Clinical Relevance

The effects of PRRSV on reproductive performance are strain dependent and this should be considered in making a tentative diagnosis on the basis of clinical observations. (Am J Vet Res 1996;57:834–839)

Free access
in American Journal of Veterinary Research

Abstract

Objective

To test the ability of porcine respiratory coronavirus (PRCV) to induce protective immunity to antigenically related transmissible gastroenteritis virus (TGEV) in neonatal pigs.

Design

Neonatal pigs were exposed to PRCV when they were 2, 4, or 6 days old and challenge-exposed to virulent TGEV at 10 days of age.

Animals

34 hysterectomy-derived, colostrum-deprived pigs.

Procedure

After challenge exposure, clinical signs were observed, body weight, antibody response, and virus shedding were measured, and mortality was determined.

Results

After exposure to PRCV, principals had a slightly slower rate of weight gain than did controls; with 1 exception (a PRCV-exposed pig that was dyspneic for 1 day), principals and controls remained clinically normal until shortly after challenge exposure, when all pigs became listless and anorectic and developed watery diarrhea. However, by day 3, most of the pigs that had been exposed to PRCV when they were either 2 or 4 days old began to recover and most (15/18) survived. Conversely, the clinical condition of most of the other pigs worsened and most (14/16) died. Pigs exposed to PRCV when they were 2 or 4 days old also differed from all other pigs in that they had serum virus-neutralizing antibodies for PRCV and TGEV at the time of challenge exposure.

Conclusions

The PRCV can induce protective immunity to TGEV in neonatal pigs and such immunity develops at or about 6 days after exposure to PRCV. Moreover, protective immunity may be coincident with the appearance of virus-neutralizing antibody.

Clinical Relevance

Exposure to PRCV should enhance a TGE herd vaccination program.

Free access
in American Journal of Veterinary Research

Summary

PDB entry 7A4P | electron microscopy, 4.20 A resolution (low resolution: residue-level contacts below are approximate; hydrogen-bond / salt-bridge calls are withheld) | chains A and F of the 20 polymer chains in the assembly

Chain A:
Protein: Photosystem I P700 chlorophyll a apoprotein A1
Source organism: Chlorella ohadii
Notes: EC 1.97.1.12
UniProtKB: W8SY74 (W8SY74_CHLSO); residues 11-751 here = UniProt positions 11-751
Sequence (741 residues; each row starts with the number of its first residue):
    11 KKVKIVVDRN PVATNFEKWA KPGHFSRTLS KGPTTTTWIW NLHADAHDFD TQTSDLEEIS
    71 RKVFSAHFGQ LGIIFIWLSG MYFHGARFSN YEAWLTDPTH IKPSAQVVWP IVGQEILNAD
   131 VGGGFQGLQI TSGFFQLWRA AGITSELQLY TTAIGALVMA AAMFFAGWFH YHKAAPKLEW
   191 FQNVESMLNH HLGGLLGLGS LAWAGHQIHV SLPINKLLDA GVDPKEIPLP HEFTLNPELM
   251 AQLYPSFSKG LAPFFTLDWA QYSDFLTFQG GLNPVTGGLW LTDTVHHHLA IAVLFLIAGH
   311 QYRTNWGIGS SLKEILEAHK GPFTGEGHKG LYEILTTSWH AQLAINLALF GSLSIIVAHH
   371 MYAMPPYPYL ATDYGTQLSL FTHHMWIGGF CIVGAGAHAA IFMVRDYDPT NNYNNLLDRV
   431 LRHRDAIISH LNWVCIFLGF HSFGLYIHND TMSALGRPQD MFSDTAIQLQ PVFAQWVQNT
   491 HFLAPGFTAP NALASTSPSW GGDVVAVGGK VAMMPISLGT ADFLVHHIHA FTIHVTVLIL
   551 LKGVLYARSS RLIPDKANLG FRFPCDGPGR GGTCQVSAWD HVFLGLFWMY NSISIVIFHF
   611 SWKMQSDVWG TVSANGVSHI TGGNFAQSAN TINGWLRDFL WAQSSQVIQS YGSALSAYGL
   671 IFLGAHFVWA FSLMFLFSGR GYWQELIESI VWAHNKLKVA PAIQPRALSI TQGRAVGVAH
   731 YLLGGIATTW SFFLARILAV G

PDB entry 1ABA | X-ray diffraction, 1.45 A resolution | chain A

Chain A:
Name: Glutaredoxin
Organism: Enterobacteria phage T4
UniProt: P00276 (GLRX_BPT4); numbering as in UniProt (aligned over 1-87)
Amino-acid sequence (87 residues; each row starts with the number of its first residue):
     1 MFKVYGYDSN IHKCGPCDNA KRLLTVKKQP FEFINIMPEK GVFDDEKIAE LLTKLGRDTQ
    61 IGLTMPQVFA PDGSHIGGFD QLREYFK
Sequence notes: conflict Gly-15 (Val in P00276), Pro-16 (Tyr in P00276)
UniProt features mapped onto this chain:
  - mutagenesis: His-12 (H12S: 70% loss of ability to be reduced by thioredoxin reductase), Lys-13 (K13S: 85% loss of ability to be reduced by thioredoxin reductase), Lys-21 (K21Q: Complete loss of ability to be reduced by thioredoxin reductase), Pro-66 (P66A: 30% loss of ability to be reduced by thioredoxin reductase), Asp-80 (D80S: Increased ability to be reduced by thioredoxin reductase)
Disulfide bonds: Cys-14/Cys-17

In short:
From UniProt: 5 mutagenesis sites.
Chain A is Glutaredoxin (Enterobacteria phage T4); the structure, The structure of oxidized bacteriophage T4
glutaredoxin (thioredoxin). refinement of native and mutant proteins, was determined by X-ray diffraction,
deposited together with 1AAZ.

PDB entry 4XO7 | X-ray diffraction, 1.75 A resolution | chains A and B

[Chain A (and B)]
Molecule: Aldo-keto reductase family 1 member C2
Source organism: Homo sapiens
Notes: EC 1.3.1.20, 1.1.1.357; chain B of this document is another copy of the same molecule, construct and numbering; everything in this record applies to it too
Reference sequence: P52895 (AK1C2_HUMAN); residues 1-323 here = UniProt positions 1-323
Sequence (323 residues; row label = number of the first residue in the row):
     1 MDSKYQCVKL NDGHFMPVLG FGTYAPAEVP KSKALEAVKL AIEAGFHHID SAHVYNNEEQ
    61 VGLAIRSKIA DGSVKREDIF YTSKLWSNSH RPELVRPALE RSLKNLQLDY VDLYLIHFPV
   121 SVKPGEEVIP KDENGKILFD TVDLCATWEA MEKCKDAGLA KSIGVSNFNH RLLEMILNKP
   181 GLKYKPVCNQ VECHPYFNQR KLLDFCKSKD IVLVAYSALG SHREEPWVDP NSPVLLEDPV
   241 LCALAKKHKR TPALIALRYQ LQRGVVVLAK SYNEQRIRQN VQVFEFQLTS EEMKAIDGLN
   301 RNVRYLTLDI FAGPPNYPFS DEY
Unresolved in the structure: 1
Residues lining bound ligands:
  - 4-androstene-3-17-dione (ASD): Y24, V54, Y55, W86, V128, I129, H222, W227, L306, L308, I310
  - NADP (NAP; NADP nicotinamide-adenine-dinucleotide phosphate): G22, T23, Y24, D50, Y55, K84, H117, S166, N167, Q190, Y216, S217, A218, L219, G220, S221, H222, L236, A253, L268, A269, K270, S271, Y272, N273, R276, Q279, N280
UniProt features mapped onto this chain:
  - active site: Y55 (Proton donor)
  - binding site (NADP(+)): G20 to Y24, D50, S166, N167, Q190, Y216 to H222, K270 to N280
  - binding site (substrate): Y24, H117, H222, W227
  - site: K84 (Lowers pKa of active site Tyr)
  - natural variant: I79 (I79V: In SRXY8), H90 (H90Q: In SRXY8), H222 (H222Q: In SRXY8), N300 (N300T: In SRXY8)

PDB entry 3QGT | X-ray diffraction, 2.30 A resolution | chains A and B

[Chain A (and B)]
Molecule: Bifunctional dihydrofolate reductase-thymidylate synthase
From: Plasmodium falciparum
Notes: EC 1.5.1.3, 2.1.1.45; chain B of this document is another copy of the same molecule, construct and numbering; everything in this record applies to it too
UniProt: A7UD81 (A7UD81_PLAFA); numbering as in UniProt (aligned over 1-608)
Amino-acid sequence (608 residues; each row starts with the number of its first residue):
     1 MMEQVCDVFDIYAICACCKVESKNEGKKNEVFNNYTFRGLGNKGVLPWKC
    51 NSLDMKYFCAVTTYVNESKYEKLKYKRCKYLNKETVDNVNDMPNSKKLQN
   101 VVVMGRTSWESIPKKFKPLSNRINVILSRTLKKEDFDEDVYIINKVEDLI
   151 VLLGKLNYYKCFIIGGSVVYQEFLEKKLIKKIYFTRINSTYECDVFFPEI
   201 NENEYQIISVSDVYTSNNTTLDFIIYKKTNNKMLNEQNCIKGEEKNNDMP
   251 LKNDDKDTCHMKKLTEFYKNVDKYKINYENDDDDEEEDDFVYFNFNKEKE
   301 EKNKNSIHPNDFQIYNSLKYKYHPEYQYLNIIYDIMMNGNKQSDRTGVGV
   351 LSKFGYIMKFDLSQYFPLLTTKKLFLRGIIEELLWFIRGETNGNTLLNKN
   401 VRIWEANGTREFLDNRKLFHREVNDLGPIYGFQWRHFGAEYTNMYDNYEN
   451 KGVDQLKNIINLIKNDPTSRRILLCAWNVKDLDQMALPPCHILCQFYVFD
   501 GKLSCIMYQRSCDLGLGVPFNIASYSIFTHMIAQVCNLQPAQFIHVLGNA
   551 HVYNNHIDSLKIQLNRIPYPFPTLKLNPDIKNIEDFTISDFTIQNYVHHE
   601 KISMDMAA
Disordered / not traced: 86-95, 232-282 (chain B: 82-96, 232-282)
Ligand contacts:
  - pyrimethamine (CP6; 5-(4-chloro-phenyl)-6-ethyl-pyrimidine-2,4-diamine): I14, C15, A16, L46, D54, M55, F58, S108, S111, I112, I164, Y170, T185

To determine whether intrauterine transmission of Borrelia burgdorferi could exist in dogs, 10 female Beagles were inoculated intradermally with approximately 1,000 B burgdorferi on day 1 of proestrus; inoculation was repeated every 2 weeks during the gestation period. Ten female control Beagles were similarly inoculated with phosphate-buffered saline solution. Prior to the start of the study, all females and 3 males used for breeding were seronegative for B burgdorferi on the basis of results of the indirect fluorescent antibody test and immunoblot (western blot) analysis. Similarly, results of culture of blood for B burgdorferi were negative. All 20 of the females were bred naturally. Blood samples were collected weekly for serologic testing and culture. Blood samples were obtained from live pups on day 1 of life, then weekly until pups were 6 weeks old when they were euthanatized. Tissues were obtained for culture and testing by use of polymerase chain reaction (pcr). Of 10 spirochete-inoculated (si) females, 8 became infected with B burgdorferi as evidenced by spirochete culture results and/or pcr-detected B burgdorferi dna in the tissues of females or their pups. Of the 10 si females, 8 delivered litters (3 to 7 pups) that had at least 1 neonatal or 6-week-old pup with B burgdorferi dna-positive tissues (by pcr), and spirochetes were cultured from tissues from pups of 2 litters. Four pups of 3 separate litters (a stillborn, a neonate that survived to 30 minutes of age, a 20- hour-old, and a 48-hour-old) had B burgdorferi-positive tissues (by pcr), and the 20-hour-old pup was also culture-positive, indicating intrauterine infection. Further evidence of intrauterine exposure was the presence of IgM antibodies to B burgdorferi detectable by western blot in 3 of 7 one-day-old pups that did not receive colostrum, indicating a primary immune response. Eight of 10 si females and 10 of 10 control females carried litters to term. Differences between si and control Beagles were seen in the duration of gestation, number of resorptions, and number of dystocias. All control females and pups remained seronegative, culture-negative, and B burgdorfer-inegative throughout the study.